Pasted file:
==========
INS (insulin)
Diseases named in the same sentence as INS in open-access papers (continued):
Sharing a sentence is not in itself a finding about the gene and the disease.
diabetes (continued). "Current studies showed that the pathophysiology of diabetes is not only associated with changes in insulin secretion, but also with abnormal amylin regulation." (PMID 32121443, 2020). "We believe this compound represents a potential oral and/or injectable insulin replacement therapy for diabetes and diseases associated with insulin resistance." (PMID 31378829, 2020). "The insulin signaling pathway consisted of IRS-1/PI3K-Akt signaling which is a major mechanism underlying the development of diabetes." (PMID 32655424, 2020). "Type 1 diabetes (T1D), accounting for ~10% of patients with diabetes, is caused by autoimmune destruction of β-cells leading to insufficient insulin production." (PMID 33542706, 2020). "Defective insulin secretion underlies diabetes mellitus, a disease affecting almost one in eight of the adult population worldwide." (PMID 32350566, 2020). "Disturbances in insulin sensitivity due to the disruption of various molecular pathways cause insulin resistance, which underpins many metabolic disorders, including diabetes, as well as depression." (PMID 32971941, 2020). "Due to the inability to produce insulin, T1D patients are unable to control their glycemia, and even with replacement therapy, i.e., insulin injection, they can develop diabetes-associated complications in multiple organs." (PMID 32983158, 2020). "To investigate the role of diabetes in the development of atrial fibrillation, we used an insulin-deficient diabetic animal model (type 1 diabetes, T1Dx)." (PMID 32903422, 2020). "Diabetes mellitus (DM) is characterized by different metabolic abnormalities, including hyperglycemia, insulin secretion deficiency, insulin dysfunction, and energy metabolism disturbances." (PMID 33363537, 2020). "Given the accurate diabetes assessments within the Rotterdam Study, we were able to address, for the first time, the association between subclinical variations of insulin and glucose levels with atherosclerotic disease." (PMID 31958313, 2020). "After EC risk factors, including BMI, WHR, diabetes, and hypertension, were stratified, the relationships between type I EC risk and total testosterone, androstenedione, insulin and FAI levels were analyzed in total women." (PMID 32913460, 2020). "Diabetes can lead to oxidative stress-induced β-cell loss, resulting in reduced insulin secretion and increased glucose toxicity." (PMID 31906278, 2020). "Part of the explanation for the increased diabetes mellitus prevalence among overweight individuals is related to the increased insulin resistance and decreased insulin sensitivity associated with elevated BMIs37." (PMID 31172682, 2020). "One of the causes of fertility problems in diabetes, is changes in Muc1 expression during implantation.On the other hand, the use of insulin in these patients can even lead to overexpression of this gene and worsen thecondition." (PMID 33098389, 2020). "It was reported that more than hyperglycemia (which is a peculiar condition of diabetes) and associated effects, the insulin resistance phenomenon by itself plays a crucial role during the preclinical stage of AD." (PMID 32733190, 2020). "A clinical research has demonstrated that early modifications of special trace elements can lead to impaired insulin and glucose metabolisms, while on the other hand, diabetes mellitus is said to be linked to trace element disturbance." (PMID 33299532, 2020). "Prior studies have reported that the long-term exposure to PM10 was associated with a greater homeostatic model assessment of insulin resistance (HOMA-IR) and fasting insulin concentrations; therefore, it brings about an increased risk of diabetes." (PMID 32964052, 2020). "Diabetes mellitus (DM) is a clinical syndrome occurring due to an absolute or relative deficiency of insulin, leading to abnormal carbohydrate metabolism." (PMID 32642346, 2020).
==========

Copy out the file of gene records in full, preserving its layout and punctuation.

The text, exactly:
INS (insulin)
Diseases named in the same sentence as INS in open-access papers (continued):
Sharing a sentence is not in itself a finding about the gene and the disease.
diabetes (continued). "Current studies showed that the pathophysiology of diabetes is not only associated with changes in insulin secretion, but also with abnormal amylin regulation." (PMID 32121443, 2020). "We believe this compound represents a potential oral and/or injectable insulin replacement therapy for diabetes and diseases associated with insulin resistance." (PMID 31378829, 2020). "The insulin signaling pathway consisted of IRS-1/PI3K-Akt signaling which is a major mechanism underlying the development of diabetes." (PMID 32655424, 2020). "Type 1 diabetes (T1D), accounting for ~10% of patients with diabetes, is caused by autoimmune destruction of β-cells leading to insufficient insulin production." (PMID 33542706, 2020). "Defective insulin secretion underlies diabetes mellitus, a disease affecting almost one in eight of the adult population worldwide." (PMID 32350566, 2020). "Disturbances in insulin sensitivity due to the disruption of various molecular pathways cause insulin resistance, which underpins many metabolic disorders, including diabetes, as well as depression." (PMID 32971941, 2020). "Due to the inability to produce insulin, T1D patients are unable to control their glycemia, and even with replacement therapy, i.e., insulin injection, they can develop diabetes-associated complications in multiple organs." (PMID 32983158, 2020). "To investigate the role of diabetes in the development of atrial fibrillation, we used an insulin-deficient diabetic animal model (type 1 diabetes, T1Dx)." (PMID 32903422, 2020). "Diabetes mellitus (DM) is characterized by different metabolic abnormalities, including hyperglycemia, insulin secretion deficiency, insulin dysfunction, and energy metabolism disturbances." (PMID 33363537, 2020). "Given the accurate diabetes assessments within the Rotterdam Study, we were able to address, for the first time, the association between subclinical variations of insulin and glucose levels with atherosclerotic disease." (PMID 31958313, 2020). "After EC risk factors, including BMI, WHR, diabetes, and hypertension, were stratified, the relationships between type I EC risk and total testosterone, androstenedione, insulin and FAI levels were analyzed in total women." (PMID 32913460, 2020). "Diabetes can lead to oxidative stress-induced β-cell loss, resulting in reduced insulin secretion and increased glucose toxicity." (PMID 31906278, 2020). "Part of the explanation for the increased diabetes mellitus prevalence among overweight individuals is related to the increased insulin resistance and decreased insulin sensitivity associated with elevated BMIs37." (PMID 31172682, 2020). "One of the causes of fertility problems in diabetes, is changes in Muc1 expression during implantation.On the other hand, the use of insulin in these patients can even lead to overexpression of this gene and worsen thecondition." (PMID 33098389, 2020). "It was reported that more than hyperglycemia (which is a peculiar condition of diabetes) and associated effects, the insulin resistance phenomenon by itself plays a crucial role during the preclinical stage of AD." (PMID 32733190, 2020). "A clinical research has demonstrated that early modifications of special trace elements can lead to impaired insulin and glucose metabolisms, while on the other hand, diabetes mellitus is said to be linked to trace element disturbance." (PMID 33299532, 2020). "Prior studies have reported that the long-term exposure to PM10 was associated with a greater homeostatic model assessment of insulin resistance (HOMA-IR) and fasting insulin concentrations; therefore, it brings about an increased risk of diabetes." (PMID 32964052, 2020). "Diabetes mellitus (DM) is a clinical syndrome occurring due to an absolute or relative deficiency of insulin, leading to abnormal carbohydrate metabolism." (PMID 32642346, 2020).